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‘RuPaul’s Drag Race’ Star Denali Foxx Says She ‘Can’t Wait’ for Houston Show

The figure-skating drag queen performs at ReBar on May 23.

Denali Foxx (courtesy photo)

The list of accomplishments for RuPaul’s Drag Race Season 13 star Denali Foxx is no short one. Since the show wrapped in April, the Alaska-born fan favorite has gone on to reach over 3 million views on YouTube with their lip-sync showdown against fellow Chicago-based queen Kahmora Hall. Foxx, a professional figure skater, was also named one of the two “lip-sync assassins” of Season 13 with Lala Ri, who she beat in a lip sync for charity that won $10,000 for the National Center for Transgender Equality.

Foxx has also since released viral content online, including a promotional music video for queer singer Kali Uchis and Chicago Drag Excellence. That video pays homage to Chicago’s drag scene, and has inspired performers from cities like Houston and Copenhagen, Denmark, to create their own.

Prior to her May 23 performance at ReBar Houston, Foxx spoke with OutSmart to discuss her Drag Race run and her upcoming projects.

Martin Giron: It’s been a busy year for you. From creating tons of social-media content to performing at in-person shows, what has life been like for you since appearing on Drag Race?
Denali Foxx: Life has absolutely been insane. They always say everything changes when you get on Drag Race, and truly everything has changed. I really wasn’t sure what my reception was going to be from home, because my placement was kind of in the middle of the pack and I wanted to make it a lot further. So I put a lot of that energy and confusion into the post-production content, which I loved to do. [At that time,] Chicago had been doing digital drag for a whole year, so when I got home I just tried to do that on another level. I’m so happy to see the fans have resonated with my stuff. It’s very sweet, and I’m so grateful.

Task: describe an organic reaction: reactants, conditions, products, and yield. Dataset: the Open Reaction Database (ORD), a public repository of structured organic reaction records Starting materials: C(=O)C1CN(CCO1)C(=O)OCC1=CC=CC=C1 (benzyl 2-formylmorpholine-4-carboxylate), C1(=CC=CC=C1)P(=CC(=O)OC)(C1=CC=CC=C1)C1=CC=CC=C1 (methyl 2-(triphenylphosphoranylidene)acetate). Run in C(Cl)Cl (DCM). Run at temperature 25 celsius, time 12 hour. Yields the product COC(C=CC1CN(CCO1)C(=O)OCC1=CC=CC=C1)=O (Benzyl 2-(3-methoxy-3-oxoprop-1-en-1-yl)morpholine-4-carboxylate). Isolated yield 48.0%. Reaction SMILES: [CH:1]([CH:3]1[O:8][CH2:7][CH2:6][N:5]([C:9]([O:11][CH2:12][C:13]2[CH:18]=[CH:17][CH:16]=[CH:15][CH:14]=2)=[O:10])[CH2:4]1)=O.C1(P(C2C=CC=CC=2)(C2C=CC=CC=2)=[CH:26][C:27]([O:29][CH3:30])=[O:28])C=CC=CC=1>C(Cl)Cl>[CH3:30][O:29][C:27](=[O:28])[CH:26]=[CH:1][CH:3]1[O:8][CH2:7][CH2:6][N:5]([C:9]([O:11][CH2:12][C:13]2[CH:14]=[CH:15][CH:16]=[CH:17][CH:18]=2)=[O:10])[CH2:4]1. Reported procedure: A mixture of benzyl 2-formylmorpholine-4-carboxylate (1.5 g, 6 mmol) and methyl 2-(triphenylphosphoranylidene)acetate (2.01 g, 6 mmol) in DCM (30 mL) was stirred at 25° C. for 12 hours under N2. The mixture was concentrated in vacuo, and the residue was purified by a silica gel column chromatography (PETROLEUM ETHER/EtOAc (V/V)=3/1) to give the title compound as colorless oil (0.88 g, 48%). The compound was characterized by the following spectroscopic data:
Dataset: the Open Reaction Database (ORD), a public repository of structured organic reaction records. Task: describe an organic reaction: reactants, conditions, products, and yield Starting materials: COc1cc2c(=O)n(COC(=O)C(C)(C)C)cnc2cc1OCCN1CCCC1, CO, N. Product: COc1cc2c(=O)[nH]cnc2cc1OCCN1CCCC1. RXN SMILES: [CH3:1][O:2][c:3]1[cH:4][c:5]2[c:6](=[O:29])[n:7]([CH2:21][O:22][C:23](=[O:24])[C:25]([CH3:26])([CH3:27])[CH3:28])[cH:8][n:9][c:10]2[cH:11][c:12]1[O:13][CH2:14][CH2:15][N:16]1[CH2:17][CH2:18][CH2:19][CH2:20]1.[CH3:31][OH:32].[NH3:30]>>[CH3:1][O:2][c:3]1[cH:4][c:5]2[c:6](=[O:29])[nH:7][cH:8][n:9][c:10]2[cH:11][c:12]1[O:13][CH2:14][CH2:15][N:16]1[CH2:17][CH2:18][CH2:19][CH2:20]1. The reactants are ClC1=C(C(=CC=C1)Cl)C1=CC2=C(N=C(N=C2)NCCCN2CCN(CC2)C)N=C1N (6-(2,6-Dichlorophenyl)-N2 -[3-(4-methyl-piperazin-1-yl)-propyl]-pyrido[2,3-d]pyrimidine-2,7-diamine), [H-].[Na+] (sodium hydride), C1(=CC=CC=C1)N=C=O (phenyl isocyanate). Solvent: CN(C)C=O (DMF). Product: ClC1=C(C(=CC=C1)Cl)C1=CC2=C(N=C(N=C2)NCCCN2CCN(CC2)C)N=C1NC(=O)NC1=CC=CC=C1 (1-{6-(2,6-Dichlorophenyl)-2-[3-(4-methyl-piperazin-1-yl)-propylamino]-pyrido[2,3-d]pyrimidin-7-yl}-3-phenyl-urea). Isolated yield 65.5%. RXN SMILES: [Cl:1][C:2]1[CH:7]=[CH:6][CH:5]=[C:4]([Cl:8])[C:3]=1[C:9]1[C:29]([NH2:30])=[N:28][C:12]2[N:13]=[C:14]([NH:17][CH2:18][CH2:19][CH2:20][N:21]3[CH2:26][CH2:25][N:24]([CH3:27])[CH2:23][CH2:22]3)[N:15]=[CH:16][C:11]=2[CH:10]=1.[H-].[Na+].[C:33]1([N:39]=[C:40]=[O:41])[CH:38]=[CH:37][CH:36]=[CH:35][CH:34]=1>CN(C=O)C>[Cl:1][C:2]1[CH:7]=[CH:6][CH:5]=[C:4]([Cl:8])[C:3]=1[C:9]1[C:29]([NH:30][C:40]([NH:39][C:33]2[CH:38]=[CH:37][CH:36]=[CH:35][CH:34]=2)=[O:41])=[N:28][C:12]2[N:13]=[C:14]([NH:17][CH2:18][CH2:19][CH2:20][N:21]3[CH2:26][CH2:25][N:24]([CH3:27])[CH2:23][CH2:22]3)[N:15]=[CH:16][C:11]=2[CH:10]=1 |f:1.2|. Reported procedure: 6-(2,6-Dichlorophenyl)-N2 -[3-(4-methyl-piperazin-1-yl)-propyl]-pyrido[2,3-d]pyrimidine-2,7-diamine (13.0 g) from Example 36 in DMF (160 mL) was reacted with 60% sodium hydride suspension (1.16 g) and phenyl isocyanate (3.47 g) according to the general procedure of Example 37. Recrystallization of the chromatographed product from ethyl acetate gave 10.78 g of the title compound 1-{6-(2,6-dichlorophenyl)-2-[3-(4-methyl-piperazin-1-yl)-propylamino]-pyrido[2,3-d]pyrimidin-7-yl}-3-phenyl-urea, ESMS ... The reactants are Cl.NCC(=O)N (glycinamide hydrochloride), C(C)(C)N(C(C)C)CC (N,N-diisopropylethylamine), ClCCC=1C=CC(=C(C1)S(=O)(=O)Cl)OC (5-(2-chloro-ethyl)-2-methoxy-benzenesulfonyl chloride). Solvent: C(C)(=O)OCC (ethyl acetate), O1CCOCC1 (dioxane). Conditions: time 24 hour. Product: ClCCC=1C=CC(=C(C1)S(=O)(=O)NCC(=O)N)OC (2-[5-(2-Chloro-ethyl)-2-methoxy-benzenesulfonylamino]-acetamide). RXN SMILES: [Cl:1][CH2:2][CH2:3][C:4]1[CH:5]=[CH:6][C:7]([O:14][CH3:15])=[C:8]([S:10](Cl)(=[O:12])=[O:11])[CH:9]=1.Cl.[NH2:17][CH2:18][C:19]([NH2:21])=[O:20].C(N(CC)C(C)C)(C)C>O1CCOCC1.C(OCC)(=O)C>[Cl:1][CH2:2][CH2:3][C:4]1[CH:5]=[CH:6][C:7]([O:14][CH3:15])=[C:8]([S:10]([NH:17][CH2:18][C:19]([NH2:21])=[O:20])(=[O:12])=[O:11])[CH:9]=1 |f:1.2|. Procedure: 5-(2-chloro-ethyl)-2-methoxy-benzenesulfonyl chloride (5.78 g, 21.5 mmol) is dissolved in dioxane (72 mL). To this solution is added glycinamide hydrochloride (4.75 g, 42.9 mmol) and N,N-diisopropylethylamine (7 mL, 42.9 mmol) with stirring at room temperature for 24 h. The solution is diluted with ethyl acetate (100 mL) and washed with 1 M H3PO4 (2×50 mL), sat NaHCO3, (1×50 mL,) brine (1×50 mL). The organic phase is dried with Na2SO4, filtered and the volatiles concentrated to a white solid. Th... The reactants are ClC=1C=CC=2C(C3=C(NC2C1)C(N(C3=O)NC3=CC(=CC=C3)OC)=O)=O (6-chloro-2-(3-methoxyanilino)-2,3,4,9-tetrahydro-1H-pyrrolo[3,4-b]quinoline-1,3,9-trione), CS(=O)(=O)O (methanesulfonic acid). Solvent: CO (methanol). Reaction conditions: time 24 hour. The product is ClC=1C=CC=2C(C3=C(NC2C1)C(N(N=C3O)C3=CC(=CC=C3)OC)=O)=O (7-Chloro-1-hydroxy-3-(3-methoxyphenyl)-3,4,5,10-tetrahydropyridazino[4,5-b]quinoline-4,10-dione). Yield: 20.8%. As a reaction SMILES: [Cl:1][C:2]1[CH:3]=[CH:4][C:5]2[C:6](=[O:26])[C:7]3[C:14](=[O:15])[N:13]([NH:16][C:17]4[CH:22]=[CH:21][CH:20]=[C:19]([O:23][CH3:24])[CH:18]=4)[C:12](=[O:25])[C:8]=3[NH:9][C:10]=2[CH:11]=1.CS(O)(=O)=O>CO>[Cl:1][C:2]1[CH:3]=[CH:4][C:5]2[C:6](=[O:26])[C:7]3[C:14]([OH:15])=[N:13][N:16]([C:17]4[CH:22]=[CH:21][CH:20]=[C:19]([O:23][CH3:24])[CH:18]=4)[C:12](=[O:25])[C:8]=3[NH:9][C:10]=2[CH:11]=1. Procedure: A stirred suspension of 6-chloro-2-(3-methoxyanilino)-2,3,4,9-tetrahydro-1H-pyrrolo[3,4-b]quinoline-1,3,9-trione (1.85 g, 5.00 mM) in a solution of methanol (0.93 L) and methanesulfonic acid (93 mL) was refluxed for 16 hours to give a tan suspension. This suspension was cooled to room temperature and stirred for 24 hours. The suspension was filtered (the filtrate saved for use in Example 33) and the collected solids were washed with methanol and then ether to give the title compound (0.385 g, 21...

You really had your YouTube content ready. What was the process for putting together your videos that aired during Drag Race Season 13?
I really wanted to put out content that would capitalize on what was happening during the show, and it was tough. When I got home I was really disappointed and frustrated, but instead of letting that consume me, I did what any healthy, toxic ice skater does and put that negative energy into my work. It was hard because we were doing it in a pandemic. We had to really make sure that we planned the Chicago Drag Excellence video super-tight, and that everyone was tested and could maneuver through it really safely. It took a little extra effort, but it’s what I love to do so I found a lot of gratification from it.

Your Chicago Drag Excellence video inspired a Houston Drag Excellence video, and it’s sure to inspire more from other underrepresented cities. How did you feel watching that Houston video, and seeing the response to your original video?
It was so good! I have some ‘good judies’ in Houston, and I’m pretty close with [one of the video’s stars] Blackberri. She’s worked up here in Chicago before. I just love seeing cities come together and celebrate themselves after such a hard year, and it was really nice to see the community is still alive. I was gagged.